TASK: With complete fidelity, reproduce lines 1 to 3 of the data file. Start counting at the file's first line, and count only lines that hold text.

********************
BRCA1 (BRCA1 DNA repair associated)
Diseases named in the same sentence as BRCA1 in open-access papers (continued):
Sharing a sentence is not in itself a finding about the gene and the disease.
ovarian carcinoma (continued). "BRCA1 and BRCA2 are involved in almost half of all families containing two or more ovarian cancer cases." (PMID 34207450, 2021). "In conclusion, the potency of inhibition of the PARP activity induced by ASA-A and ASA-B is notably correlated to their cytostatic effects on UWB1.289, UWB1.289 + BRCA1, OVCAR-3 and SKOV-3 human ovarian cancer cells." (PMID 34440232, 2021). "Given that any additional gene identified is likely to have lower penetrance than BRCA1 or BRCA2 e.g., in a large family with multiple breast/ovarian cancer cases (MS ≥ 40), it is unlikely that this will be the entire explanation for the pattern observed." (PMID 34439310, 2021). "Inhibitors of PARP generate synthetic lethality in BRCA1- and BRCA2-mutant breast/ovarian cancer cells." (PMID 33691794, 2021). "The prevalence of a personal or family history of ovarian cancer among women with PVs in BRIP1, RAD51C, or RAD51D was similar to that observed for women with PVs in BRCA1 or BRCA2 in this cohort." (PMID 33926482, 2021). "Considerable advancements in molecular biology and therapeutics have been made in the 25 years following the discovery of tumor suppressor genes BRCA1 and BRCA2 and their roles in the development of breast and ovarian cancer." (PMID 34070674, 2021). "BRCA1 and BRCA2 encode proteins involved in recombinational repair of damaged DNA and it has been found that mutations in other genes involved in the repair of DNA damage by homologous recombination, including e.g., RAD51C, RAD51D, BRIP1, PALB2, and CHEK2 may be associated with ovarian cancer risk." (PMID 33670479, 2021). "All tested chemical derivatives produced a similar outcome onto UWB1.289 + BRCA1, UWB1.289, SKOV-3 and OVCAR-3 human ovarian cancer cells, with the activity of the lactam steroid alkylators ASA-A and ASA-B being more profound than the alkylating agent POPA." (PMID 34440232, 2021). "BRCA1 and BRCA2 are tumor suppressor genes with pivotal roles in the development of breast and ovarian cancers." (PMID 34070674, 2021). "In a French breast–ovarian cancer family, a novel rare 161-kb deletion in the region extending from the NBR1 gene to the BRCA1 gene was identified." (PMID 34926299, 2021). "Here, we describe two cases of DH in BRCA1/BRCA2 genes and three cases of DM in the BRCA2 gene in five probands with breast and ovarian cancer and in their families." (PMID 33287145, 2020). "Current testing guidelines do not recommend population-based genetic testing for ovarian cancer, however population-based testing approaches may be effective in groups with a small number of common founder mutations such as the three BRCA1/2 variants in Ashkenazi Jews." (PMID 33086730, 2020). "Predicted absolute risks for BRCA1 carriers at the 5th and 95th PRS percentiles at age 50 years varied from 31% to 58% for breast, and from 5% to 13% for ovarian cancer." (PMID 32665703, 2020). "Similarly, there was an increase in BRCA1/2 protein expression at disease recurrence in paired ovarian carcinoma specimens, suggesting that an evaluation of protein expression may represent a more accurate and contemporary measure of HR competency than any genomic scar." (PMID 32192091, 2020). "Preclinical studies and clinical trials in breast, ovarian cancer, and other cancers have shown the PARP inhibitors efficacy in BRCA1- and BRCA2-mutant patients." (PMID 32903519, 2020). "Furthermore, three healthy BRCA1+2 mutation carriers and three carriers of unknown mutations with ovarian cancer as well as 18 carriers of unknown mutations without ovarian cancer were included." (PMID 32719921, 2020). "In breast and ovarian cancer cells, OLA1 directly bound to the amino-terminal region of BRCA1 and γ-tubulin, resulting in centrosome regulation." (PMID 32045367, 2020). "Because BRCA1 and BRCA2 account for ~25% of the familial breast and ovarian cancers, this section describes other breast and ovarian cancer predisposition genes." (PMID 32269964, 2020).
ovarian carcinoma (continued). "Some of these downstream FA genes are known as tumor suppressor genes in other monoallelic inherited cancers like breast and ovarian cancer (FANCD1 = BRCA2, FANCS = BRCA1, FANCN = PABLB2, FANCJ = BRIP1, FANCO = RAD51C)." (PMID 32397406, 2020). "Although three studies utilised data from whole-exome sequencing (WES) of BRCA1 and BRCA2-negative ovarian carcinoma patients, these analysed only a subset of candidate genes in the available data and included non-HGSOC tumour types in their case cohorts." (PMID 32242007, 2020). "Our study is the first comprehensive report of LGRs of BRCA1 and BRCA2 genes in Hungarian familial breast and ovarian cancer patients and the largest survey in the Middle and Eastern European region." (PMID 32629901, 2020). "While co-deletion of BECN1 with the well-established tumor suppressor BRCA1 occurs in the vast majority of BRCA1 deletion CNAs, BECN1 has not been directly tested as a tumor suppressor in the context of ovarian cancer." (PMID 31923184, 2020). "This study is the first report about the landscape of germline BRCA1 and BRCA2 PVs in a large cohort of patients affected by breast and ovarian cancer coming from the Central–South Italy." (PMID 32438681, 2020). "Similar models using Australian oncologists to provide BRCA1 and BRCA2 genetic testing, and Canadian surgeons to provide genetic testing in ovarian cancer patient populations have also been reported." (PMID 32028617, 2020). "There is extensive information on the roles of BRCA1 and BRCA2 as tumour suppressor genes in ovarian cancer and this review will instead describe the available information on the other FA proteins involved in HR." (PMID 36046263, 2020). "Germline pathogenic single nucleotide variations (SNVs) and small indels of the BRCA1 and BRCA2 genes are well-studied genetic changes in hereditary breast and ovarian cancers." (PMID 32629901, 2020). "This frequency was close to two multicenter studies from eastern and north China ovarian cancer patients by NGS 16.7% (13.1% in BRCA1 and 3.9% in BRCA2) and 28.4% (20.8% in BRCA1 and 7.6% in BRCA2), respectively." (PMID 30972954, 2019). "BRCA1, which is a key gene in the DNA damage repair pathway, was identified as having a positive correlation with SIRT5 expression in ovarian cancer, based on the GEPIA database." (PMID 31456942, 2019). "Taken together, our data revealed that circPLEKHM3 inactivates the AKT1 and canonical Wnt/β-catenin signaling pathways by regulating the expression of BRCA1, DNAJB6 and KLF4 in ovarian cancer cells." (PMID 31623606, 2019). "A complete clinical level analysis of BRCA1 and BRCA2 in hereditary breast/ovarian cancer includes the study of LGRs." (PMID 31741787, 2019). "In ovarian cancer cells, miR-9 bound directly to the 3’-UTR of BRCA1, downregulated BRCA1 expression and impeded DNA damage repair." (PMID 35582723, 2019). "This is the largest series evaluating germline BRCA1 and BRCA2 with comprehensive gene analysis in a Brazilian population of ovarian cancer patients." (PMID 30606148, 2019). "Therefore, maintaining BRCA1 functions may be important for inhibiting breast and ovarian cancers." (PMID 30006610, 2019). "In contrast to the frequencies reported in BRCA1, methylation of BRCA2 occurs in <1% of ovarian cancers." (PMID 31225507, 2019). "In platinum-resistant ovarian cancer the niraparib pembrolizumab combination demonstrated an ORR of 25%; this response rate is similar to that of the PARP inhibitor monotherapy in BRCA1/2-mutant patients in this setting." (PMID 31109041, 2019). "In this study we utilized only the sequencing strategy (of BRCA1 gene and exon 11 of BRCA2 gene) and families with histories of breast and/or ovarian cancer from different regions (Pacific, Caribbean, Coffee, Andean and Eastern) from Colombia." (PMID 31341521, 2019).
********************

BRCA1 (BRCA1 DNA repair associated)
Diseases named in the same sentence as BRCA1 in open-access papers (continued):
Sharing a sentence is not in itself a finding about the gene and the disease.